So he claimed in his memoirs:
Sen. Edward M. Kennedy wrote in a memoir being published this month that he made terrible decisions after the 1969 car crash that killed Mary Jo Kopechne, but said he was never romantically involved with her and was haunted by that night for his entire life.
He also wrote in "True Compass" that he accepted the conclusion that a lone gunman assassinated his brother President John F. Kennedy.
The memoir is to be published Sept. 14 by Twelve, a division of the Hachette book group. The 532-page book was obtained early by The New York Times and the New York Daily News.
In it, Kennedy said his actions on Chappaquiddick Island on July 18, 1969, were "inexcusable." He said he was afraid and "made terrible decisions" and had to live with the guilt for more than four decades.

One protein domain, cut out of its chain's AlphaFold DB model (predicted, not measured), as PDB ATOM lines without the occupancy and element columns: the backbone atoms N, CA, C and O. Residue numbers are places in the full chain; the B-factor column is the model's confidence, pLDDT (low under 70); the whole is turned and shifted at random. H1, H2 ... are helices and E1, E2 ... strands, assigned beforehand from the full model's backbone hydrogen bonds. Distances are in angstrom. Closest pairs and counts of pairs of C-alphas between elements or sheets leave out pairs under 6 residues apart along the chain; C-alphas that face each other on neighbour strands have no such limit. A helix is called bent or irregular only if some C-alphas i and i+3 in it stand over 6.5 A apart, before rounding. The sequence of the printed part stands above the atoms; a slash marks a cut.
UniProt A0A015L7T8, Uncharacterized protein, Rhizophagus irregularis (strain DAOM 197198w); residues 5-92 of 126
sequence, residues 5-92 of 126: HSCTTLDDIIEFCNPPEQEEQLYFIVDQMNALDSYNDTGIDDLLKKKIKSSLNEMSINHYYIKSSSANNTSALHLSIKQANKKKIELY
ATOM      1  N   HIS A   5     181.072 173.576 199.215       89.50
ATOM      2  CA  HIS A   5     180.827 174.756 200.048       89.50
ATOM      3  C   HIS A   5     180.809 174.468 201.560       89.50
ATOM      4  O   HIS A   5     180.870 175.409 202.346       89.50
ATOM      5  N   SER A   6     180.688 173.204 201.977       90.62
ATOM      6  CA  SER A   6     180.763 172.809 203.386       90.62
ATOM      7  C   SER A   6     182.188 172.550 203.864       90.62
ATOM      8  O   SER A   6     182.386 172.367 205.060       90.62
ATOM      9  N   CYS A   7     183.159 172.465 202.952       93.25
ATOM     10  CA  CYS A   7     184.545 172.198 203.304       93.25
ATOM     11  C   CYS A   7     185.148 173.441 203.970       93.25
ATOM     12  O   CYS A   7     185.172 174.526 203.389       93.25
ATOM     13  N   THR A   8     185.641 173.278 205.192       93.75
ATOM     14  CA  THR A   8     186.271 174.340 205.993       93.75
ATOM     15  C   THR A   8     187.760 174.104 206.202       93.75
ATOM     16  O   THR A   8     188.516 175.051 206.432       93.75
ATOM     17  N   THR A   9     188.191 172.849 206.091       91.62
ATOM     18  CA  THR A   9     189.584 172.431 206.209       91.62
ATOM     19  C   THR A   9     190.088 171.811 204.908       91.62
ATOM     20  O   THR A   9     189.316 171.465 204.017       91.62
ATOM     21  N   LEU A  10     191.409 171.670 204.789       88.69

Kennedy drove off a bridge into a pond. He swam to safety, leaving Kopechne in the car.
Kopechne, a worker with slain Sen. Robert F. Kennedy's campaign, was found dead in the submerged car's back seat 10 hours later. Kennedy, then 37, pleaded guilty to leaving the scene of an accident and got a suspended sentence and probation.
After Ted Kennedy's passing the liberal media tried to paint him as a saint, whitewashing his legacy while treating Mary Jo Kopechne's death as nothing more than a blip on the screen that got in the way of Kennedy possibly becoming President. Indeed, the leftist Huffington Post writer Melissa Lafsky even went so far as to callously suggest that Kopechne may've thought her being left to die was "worth" Kennedy's future work. But if his memoirs are to be taken factually, funny that Ted kennedy turns out to be a much more honest person than the people who worshipped him.